TOKYO (Reuters) - Japan’s powerful industry ministry has summoned Shigehisa Takada, chairman and CEO of Takata Corp, to explain what the company is doing to resolve a crisis over potentially deadly air bags, two people with knowledge of the matter told Reuters.
Takada, 48, the third-generation head of the Tokyo-based auto safety equipment maker, is expected to attend talks at the Ministry of Economy, Trade and Industry (METI) with senior officials, including director-general Atsuo Kuroda, as early as Monday afternoon, one of the knowledgeable people said.
It’s not clear what specific information the ministry is seeking to gain. Kuroda heads the ministry’s manufacturing industries bureau.
More than 16 million vehicles have been recalled worldwide since 2008 to replace Takata air bag inflators, which can explode with too much force and shoot metal fragments into the car. At least five deaths have been linked to the defect, all in Honda Motor Co cars.
Another Takata executive is due to appear before a second U.S. congressional hearing later on Wednesday to explain how its air bags become potentially lethal. A first hearing took place on Nov. 21.
Takada last appeared publicly at a closed-to-the-media shareholders’ meeting nearly six months ago, where he apologised for the air bag problems. In a statement issued on Tuesday, he acknowledged the company “can and must do more.”
Takata spokesman Toyohiro Hishikawa said he was not immediately able to confirm whether Takada had been called in by the ministry. A METI spokesman said he had no immediate comment.
Officials from METI’s automotive division have had multiple meetings with representatives from Takata in recent weeks as the air bag crisis has escalated, said the knowledgeable people, who didn’t want to be named due to the sensitivity of the subject.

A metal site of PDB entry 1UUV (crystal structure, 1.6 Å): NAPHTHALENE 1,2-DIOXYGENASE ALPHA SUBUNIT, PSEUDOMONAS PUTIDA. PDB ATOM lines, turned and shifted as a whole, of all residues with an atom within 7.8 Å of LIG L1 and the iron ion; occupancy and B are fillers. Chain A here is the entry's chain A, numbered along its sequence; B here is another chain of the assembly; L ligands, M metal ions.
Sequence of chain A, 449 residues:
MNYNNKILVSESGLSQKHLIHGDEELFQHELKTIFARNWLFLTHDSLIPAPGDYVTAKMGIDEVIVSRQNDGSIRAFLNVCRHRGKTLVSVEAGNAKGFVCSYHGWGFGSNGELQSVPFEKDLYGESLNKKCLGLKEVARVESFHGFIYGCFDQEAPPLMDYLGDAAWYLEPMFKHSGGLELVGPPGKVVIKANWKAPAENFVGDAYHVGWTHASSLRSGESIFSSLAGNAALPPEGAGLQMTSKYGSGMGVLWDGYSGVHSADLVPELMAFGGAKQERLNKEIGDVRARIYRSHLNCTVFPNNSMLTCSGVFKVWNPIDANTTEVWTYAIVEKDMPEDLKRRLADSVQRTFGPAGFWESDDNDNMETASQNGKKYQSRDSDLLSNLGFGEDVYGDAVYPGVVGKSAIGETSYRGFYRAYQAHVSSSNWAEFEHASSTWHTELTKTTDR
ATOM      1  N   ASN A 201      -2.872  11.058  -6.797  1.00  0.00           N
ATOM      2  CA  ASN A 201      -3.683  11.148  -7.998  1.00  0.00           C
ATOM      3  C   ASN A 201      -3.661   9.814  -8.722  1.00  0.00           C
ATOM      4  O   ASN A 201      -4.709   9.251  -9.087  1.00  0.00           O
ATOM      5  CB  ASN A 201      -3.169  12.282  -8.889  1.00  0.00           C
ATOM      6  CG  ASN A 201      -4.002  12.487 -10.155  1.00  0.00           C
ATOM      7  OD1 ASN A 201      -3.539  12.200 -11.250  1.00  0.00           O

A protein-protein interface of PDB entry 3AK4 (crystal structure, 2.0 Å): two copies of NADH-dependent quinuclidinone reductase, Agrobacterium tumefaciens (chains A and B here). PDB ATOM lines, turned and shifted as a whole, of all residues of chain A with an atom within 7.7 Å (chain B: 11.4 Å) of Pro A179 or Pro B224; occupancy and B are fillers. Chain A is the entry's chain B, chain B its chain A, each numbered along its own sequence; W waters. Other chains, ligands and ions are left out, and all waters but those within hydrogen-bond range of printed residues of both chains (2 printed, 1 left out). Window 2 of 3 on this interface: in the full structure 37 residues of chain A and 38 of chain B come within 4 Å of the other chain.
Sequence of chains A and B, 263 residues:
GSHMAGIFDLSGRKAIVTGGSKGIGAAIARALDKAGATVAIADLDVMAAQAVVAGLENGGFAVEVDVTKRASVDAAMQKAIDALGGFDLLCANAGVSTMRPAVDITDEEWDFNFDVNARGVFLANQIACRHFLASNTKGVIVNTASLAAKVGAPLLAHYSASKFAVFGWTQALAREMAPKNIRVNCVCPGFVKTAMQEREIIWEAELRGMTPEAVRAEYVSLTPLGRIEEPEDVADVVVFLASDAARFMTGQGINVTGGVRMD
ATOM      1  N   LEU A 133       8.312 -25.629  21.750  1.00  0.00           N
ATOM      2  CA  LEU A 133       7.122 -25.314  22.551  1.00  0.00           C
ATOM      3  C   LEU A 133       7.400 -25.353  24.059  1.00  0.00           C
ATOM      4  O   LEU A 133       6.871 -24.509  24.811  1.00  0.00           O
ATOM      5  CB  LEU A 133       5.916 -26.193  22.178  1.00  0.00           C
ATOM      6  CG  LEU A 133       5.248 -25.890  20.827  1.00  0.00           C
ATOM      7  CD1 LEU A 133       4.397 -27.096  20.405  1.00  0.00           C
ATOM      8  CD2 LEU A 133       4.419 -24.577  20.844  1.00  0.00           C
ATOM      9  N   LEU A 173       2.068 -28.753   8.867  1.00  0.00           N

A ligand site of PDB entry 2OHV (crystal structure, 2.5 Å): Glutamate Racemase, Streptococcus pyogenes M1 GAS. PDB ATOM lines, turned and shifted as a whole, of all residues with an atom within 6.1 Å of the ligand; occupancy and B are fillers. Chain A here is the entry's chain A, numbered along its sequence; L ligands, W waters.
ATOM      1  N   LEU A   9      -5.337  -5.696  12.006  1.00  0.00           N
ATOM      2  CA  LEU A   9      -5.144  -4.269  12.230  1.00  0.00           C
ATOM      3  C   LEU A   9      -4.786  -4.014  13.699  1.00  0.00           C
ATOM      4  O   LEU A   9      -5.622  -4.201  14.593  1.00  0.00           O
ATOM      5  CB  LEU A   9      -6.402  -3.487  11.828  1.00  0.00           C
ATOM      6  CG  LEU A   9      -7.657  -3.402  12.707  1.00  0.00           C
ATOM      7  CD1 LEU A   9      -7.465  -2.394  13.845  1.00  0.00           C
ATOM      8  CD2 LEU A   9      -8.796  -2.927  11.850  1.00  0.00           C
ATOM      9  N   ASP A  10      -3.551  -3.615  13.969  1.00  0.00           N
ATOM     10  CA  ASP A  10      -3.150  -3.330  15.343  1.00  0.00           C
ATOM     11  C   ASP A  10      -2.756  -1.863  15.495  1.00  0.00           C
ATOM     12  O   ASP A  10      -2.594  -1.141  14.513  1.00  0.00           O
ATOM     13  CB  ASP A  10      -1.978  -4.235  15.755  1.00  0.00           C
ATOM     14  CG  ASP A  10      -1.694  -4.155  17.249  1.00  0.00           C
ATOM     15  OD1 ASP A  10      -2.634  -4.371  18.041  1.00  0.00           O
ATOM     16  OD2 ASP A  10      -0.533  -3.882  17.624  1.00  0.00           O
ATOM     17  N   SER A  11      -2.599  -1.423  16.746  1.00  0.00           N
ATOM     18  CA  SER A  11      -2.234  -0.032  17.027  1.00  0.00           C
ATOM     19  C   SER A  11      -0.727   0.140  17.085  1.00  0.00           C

Business associates who have met Takada recently have told Reuters he said Takata had identified and fixed the main cause of the air bag defect, which he said was mainly a flawed manufacturing process.
If that cause is limited to certain timeframes and specific production plants, as Takada told those people, the current crisis could be resolved once Takata conducts the necessary recalls as thoroughly and quickly as possible, one of the people said.
“While mindful of the lives lost and other people injured in Takata-related accidents, we don’t see this as a case that would affect Japan’s industrial brand,” the person said. “We don’t think this has that kind of magnitude ... as far as we could tell now.”
That could change if a more fundamental shortcoming, such as a design flaw rather than a manufacturing issue, was found to be at the root of the defects, or if there’s a significant expansion in the scale of car recalls. That could then stretch Takata, the two individuals said, though METI officials believe Takata could survive a wider recall financially.
“Takata is a cash rich company,” one of the people said.
And, in a worst-case scenario of Takata facing the threat of insolvency over expanded recall and potential legal costs, METI, Japan’s key industrial policymaker, would be unlikely to take a lead in any bail-out, the person said.
“Those days when METI acted as a proactive, hands-on industrial policymaker are over. That’s up to the industry first,” the person said. “If automakers felt Takata’s technology is essential to their business and wanted to keep the company and its technologies in Japan, they would need to take the lead.”
But the ministry could help in such a process, as it did a couple of years ago with Renesas Electronics, a chipmaker rescued via a joint industry- and government-led scheme.
“Our concern is more on U.S.-Japan relations: we want to make sure this doesn’t affect the two country’s relations and we want to make sure this is not a case of Japan-bashing. We think it’s not, today,” the person said.
Editing by Ian Geoghegan